Hill painted five or six portraits a year, and had sufficient private income to refuse commissions and only paint those for whom he felt a certain sympathy. Grey Gowrie met him as a teenager when they were neighbours in Donegal, and he writes of their friendship: ‘More than anyone he helped define my own interests in the visual arts.’ Hill’s work may be described as traditional picture-making with the occasional nod to Modernism, and the chief influences on his work include Constable, Corot and Courbet. Both Berenson and Kenneth Clark admired his early paintings of olive pruners, done whilst staying on Berenson’s estate in Tuscany. Hill was widely knowledgeable in the history of art, and took inspiration over a broad field. His early training as a theatre designer in Munich (really a false start) led to a knowledge of Bauhaus disciplines, and there was usually an underlying geometry to his compositions. He described his 1984 portrait of Prince Charles as an attempt at ‘a Hogarth-type drawing in oils’, while his studies of monks on Mount Athos recall Daumier. His wonderfully wicked demi-caricature of his old friend John Craxton is a masterpiece of characterisation. In the 1950s he was art director of the British School in Rome for nearly five years, and it was then that he came to know such painters as Bratby and Michael Andrews, Joe Tilson and Tony Fry.
Gowrie writes in his Appraisal:
Definitions are difficult, but all works of art, surely, must satisfy one criterion in order to deserve the name. They must be unique and universal. As we read or look or listen we need to be able to identify something original, with its own stylistic personality, and recognise something general. The last quality is what allows us to say, ‘There! That’s it. That’s the real thing.’ Even an uncompromising abstract painting, unconnected with real life as we perceive it, needs a different kind of reality, an object-life of its own.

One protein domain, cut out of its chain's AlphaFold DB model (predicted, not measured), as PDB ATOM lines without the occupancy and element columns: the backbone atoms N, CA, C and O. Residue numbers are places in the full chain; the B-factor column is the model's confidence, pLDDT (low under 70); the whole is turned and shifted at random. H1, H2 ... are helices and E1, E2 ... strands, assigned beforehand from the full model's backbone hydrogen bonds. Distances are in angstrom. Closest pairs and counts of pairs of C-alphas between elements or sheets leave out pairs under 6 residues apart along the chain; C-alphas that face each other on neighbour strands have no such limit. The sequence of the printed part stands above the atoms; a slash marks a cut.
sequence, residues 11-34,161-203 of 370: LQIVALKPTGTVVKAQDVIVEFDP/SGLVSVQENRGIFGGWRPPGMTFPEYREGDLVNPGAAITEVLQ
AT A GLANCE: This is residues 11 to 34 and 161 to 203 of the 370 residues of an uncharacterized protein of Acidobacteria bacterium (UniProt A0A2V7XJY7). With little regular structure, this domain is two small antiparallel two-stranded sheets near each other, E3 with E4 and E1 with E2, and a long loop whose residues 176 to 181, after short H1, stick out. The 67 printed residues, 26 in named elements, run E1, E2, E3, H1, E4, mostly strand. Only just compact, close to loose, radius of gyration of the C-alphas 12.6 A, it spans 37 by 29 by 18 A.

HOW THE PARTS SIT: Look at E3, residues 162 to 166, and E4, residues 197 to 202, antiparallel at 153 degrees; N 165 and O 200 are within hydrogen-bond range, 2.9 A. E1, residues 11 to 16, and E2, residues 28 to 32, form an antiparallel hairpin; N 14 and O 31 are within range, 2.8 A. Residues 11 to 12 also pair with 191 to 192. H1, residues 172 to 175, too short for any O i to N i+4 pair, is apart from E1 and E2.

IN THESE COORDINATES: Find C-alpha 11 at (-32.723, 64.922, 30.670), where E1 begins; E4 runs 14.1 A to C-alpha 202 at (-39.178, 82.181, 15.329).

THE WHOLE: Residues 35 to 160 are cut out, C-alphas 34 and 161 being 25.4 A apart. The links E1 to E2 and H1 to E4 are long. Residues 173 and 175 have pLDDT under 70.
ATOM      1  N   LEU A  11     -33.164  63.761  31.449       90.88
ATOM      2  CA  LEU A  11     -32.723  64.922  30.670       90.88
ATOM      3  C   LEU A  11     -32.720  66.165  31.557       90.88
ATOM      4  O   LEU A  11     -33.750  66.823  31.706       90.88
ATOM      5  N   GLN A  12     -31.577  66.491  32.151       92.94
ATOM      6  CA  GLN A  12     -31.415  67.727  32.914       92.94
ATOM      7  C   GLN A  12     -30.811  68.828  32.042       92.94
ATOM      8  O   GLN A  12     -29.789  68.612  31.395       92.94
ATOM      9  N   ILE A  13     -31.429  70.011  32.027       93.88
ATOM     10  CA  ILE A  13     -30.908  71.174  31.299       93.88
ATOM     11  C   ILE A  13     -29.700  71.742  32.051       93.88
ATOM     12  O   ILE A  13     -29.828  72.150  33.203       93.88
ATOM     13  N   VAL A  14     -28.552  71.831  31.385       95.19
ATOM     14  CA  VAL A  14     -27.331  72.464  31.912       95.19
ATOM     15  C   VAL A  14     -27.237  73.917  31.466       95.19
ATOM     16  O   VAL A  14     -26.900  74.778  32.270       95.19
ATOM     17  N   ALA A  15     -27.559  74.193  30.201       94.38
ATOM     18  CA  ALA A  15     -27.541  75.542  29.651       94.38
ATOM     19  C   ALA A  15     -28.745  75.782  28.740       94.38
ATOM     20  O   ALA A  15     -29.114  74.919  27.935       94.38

Just such a group of paintings — a number of them uncompromisingly abstract — comprised the inaugural show at the Heong Gallery at Downing College, Cambridge (February – May 2016). This was entitled ‘Generation Painting 1955-65’ and was drawn from the collection of Downing’s celebrated art world alumnus, Sir Alan Bowness.
Bowness (born 1928), who was Director of the Tate Gallery from 1980 to 1988, developed an interest in contemporary British art in the postwar years, first as a writer and critic, then as a curator. He was responsible for some of the most perceptive and illuminating writing about such artists as Roger Hilton and Peter Lanyon, William Scott and Patrick Heron, and this quartet features strongly in his collection, much of which is destined for the Fitzwilliam Museum. A number of his finest paintings were gifts from the artists, but he also bought work from dealers and at auction. The exhibition, of just seventeen pictures, was beautifully installed and lit at the Heong Gallery, and perfectly captured a moment in the art world with which Bowness himself is intimately identified. A delightful small exhibition, it is usefully commemorated in a fully-illustrated catalogue which contains an essay by Heong curator Rachel Rose Smith, a heartfelt tribute to Bowness by Duncan Robinson and a fascinating memoir by Bowness himself. Quite a contrast to Derek Hill, but he too was a collector, and would have understood and appreciated Bowness’s desire to be surrounded by the art that inspired and intrigued him.
Andrew Lambirth is a writer about art who also writes poetry and makes collages. Besides contributing to a range of publications including The Sunday Telegraph, The Guardian and RA Magazine, he was art critic for The Spectator from 2002 until 2014, and has collected his reviews in a paperback entitled A is a Critic. Among his recent books are monographs on the artists David Inshaw, Eileen Gray and William Gear. He lives in Suffolk surrounded by pictures.